Breaking News
More () »

Maine childcare employees celebrate expected funding to bolster workforce

On Wednesday, dozens of people gathered in Augusta to celebrate the Legislature passing LD 1652 to invest $12 million into the childcare workforce.

AUGUSTA, Maine — On Wednesday, the morning air buzzed with excitement and a renewed sense of hope in Augusta. 

Dozens of people gathered together, eager to celebrate what is expected to be an essential milestone in the ongoing mission to support childcare workers in our state.

Last week, the Maine House voted 130 to zero to pass LD 1652, sponsored by Speaker of the Maine House of Representative Ryan Fecteau. Gov. Janet Mills supported the bill and is expected to sign it into law. And when she does, it will invest $12 million into ongoing funding to support Maine's childcare workforce.

"Your work deserves to be valued and not just with appreciation in the words we share, but in the pay you make," Fecteau said Wednesday. He was in the midst of Week of the Young Child, designed to bring more attention to the needs of young children and their families and the programs and services that help them.

Fecteau explained LD 1652 would provide a $200 per month stipend to every childcare worker in Maine, raising their wages. 

Starting in 2023, that amount will be tiered, based on education received designed to encourage more people to obtain a higher degree. Another goal of LD 1652 is to help Maine CTE schools develop and expand their early childhood education programs.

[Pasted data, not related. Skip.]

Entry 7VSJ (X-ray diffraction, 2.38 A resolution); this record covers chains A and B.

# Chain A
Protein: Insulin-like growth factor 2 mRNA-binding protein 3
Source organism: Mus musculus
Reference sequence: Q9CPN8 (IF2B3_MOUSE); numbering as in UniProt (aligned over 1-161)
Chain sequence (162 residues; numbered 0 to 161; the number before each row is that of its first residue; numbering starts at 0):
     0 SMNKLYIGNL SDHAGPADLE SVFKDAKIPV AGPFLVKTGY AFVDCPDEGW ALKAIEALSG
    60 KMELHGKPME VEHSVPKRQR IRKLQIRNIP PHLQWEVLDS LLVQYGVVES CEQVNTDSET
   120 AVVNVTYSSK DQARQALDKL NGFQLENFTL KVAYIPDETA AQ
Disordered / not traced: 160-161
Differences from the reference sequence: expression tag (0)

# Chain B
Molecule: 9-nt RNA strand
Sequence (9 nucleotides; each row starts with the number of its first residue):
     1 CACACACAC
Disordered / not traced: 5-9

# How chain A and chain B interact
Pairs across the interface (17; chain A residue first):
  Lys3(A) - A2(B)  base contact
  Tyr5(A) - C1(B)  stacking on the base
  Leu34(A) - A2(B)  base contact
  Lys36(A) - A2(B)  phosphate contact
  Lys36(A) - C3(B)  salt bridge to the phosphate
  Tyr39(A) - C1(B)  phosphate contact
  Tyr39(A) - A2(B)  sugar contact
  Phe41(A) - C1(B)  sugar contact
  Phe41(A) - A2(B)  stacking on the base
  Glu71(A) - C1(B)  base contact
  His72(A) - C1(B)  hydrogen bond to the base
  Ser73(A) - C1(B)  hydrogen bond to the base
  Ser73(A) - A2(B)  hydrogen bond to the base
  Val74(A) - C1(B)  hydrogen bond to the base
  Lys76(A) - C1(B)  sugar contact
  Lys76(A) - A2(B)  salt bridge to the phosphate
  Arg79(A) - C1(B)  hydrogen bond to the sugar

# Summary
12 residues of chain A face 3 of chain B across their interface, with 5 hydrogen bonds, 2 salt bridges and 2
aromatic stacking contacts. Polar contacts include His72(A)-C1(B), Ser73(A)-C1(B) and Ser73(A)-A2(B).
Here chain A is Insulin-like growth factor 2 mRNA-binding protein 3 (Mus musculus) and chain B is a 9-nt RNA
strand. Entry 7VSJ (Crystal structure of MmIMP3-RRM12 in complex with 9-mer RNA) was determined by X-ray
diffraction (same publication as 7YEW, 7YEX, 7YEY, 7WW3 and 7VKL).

"You guys are the future. You folks are the future of Maine," Mills said to a crowd on Wednesday.

Even before the pandemic, families struggled to find affordable options for childcare in Maine, and better-paying jobs have tempted workers. COVID exacerbated these issues, forcing some parents to stay home and closing some facilities. 

Rep. Amanda Collamore, R-Pittsfield, has a personal connection to the industry. She used to work in it until the cost of living forced her to look at different career opportunities. Collamore said LD 1652 is an excellent first step in addressing this issue but believes more needs to be done.

"I think there's an understanding in all parties that we need to support our early childhood educators," Collamore said. "I think the difference might be where we feel that support comes from, or where we feel that support should be directed."

Collamore said in the future, she'd like to see the addition of high-quality health care benefits (group insurance) for all child care centers and preschool programs discussed.

"I think the biggest issue that we've had is the staffing," Terri Crocker, owner and director of Creative Play Childcare in Bath, said. "I've lost staff. I've taken myself off payroll to bring more staff in."

In Portland, Tina Cannon, director of operations for Children's Odyssey, has experienced similar challenges.

"We're losing people to places like convenience stores because they can pay a little bit more and the job is honestly a little less stressful," Cannon said, noting Children's Odyssey is booked until fall 2023. 

Cannon said early childhood education has been treated differently than public school education for a long time and believes that needs to change. She said the $12 million LD 1652 will provide should be helpful, but more needs to be done. It is a start, though.

"At least now, for the first time, I feel like we're being heard as a profession," Cannon said.

More NEWS CENTER Maine stories

Before You Leave, Check This Out